Wednesday, April 30, 2014

Submission: Amendments to the Racial Discrimination Act 1975

Human Rights Policy Branch
Attorney-General's Department
3–5 National Circuit
via email

Dear Sir/Madam,

I strongly opposed the proposed amendments to section 18C the Racial Discrimination Act 1975.

The safeguards provided by the Racial Discrimination Act have been in place for almost 20 years, including during the 11 years of the Howard government, giving targets of hate speech a peaceful and legal avenue of redress.

These laws have helped resolve hundreds of cases that would otherwise have been left to fester and to degrade social cohesion.

These laws protect all Australians against racial vilification, not only minority groups, and are one of the few inhibitors we possess against the racism which underpins many overseas conflicts.

I believe that the proposed changes, if passed, will send a dangerous signal that hate speech is sanctioned as a form of freedom of speech, that bigotry has a place in our society.

I do not believe that it is OK in our society to behave or speak like a bigot.

The proposed amendments will encourage those so inclined to take bigotry into the public domain. Even in situations of unambiguous abuse, the victim will be required to prove that the abuse may incite a third party to racial hatred – an extremely difficult test to satisfy.

Those who bring diversity to our country will be more susceptible to racist taunts aimed at their culture, their tradition, their faith, their skin colour. They will be rendered vulnerable to hate speech.  Their protection against this will be compromised.

Our government has a duty to make racism socially unacceptable and to provide the targets of racism with a legal course of action. The proposed changes will take our society in the opposite direction.

I along with over 200 ethnic communities across Australia, including indigenous Australians, oppose the proposed amendments.

I urge the Federal Government to withdraw its Exposure Draft of the Freedom of Speech (Repeal of Section 18C) Bill 2014.

Peter Campbell

Information on how to make a submission via mail or email is available here

Thursday, April 10, 2014

My presentation to the East West Link LMA Assessment Panel

 I delivered a personal presentation to the East West Link LMA Assessment Panel on Thursday 10 April 2014.  Here it is.  You also download it here [PDF]

Supplementary Submission to Comprehensive Impact Statement – East West Link Assessment Committee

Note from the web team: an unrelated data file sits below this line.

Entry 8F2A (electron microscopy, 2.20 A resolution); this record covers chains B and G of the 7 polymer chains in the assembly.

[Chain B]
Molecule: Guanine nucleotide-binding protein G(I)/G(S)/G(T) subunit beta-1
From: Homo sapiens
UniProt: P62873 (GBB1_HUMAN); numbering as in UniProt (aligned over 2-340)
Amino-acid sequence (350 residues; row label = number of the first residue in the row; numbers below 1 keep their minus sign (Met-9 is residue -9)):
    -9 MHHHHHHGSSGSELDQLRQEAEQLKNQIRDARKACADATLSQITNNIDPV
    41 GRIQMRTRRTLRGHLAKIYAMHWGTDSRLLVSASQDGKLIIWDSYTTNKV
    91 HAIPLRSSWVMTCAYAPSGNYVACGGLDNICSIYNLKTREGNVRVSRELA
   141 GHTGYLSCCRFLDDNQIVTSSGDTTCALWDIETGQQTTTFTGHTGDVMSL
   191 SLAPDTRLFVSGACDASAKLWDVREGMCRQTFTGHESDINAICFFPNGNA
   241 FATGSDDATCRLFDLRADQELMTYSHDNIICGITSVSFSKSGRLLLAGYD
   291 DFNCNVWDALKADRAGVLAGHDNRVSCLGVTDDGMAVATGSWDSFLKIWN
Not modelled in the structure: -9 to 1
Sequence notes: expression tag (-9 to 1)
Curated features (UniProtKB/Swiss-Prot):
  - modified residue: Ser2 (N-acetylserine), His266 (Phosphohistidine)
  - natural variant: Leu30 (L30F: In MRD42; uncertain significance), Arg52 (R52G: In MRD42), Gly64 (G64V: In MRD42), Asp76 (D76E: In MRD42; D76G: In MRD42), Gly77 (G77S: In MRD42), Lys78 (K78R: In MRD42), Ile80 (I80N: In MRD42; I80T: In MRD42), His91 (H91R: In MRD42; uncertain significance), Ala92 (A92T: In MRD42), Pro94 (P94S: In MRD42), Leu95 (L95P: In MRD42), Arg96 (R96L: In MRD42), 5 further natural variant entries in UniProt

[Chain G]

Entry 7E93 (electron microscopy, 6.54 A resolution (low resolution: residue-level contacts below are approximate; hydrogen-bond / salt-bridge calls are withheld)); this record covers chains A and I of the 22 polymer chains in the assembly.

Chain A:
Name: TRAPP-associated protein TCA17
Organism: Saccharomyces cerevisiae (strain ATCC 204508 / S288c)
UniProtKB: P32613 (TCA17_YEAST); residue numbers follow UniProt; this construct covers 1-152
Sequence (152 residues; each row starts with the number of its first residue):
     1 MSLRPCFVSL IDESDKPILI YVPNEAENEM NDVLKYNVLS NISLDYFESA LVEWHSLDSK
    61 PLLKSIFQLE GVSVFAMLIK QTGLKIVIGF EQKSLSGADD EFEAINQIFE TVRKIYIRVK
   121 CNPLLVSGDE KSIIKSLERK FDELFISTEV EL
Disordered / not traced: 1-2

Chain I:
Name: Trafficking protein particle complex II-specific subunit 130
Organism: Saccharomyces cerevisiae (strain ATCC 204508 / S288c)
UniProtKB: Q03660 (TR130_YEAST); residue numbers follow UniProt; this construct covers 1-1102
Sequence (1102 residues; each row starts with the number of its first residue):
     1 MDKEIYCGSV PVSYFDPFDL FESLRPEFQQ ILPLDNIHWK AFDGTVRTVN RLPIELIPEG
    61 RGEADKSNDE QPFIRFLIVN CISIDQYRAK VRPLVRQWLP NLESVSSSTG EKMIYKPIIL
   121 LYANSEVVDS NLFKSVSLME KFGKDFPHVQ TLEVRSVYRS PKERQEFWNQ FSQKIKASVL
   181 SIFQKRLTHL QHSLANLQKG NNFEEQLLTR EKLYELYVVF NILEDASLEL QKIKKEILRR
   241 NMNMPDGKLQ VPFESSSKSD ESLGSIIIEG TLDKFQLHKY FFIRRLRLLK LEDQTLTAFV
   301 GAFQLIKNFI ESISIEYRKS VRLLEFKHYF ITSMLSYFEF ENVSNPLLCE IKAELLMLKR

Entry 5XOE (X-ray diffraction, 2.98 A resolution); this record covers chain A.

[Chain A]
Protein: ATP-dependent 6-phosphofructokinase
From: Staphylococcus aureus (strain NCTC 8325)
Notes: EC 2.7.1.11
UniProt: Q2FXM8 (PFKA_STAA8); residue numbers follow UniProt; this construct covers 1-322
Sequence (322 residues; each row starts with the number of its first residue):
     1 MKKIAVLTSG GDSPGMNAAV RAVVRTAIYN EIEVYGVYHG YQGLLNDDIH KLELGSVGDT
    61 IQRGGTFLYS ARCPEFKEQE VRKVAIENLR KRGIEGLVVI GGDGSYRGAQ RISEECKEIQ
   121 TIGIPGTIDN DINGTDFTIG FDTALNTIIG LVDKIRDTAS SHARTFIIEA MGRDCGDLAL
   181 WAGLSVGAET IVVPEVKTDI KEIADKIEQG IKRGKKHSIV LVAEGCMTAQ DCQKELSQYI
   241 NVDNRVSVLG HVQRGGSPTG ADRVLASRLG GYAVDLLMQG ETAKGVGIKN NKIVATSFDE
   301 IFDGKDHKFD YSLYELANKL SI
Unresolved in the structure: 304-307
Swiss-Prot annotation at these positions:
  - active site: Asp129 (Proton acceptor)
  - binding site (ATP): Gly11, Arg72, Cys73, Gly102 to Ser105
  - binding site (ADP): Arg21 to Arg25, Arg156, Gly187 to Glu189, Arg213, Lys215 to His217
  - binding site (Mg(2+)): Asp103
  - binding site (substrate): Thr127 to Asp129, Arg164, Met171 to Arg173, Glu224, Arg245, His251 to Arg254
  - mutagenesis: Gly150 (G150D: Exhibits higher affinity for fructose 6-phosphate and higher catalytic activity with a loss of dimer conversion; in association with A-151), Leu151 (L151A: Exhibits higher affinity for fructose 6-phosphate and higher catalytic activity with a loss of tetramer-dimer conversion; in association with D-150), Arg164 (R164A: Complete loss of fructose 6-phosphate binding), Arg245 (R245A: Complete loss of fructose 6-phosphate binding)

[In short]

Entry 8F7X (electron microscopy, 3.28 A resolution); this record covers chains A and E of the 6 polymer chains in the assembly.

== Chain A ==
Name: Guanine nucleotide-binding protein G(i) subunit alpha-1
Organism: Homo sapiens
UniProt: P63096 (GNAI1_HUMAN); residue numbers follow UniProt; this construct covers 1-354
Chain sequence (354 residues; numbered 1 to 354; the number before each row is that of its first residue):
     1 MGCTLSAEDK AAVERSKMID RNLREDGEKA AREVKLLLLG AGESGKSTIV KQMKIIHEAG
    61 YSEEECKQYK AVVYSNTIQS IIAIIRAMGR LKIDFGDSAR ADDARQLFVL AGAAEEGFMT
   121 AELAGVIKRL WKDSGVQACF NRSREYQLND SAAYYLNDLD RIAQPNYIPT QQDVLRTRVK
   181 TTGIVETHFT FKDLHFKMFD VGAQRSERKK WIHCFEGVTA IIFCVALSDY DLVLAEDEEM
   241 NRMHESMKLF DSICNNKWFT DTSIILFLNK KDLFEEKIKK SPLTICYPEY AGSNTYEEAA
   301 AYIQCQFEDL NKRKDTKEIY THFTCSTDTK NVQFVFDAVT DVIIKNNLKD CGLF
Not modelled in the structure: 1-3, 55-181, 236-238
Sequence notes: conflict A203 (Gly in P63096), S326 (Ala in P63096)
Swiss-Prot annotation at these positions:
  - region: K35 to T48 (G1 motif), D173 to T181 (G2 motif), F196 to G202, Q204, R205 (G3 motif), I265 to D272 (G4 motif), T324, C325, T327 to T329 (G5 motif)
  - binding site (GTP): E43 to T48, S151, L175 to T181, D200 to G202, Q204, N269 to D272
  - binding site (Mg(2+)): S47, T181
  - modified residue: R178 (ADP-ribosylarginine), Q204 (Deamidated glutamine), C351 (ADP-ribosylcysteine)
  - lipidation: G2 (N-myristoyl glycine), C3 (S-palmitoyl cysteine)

Peter Campbell

I cycled along the Eastern Freeway in 1975 before it was opened to traffic from Thomsons Road Bulleen to Alexandra Parade. I recollect this took about 20 minutes, about half the time compared to busy road routes such as High Street Kew.  This highlights how effective cycling can be as a transport mode if safe and convenient cycling infrastructure is available.

The natural course of Koonung Creek, where I often played as a boy, was lost when the freeway was extended over it from Thompsons Road to Doncaster Road.

At the time the freeway was further extended from Doncaster Road to Springvale Road, VicRoads announced they would downgrade the shared bicycle and pedestrian path they had committed to build.  I wrote to the then Minister for Transport and to Garry Liddle, the Eastern Freeway Project manager (now Chief Executive of VicRoads).

Garry Liddle assured me at the time that the Eastern Freeway would:
·         Reduce the amount of traffic on Doncaster Road and other local roads.
·         Not increase the total number of cars used for transport as they would simply shift to the freeway
·         Result in reduced air pollution as car engines on the freeway would be operating at their most optimum level with all vehicles all travelling at around 80km/h
It was quite obvious to me that most of these claims were patently false both then and now.  Doncaster Road may be less busy, but the total number of cars using the freeway has increased greatly. Cars are now often banked up in stop–start traffic back to Tram Road and beyond.

This highlights the myths that are used to falsely and fraudulently justify freeway projects.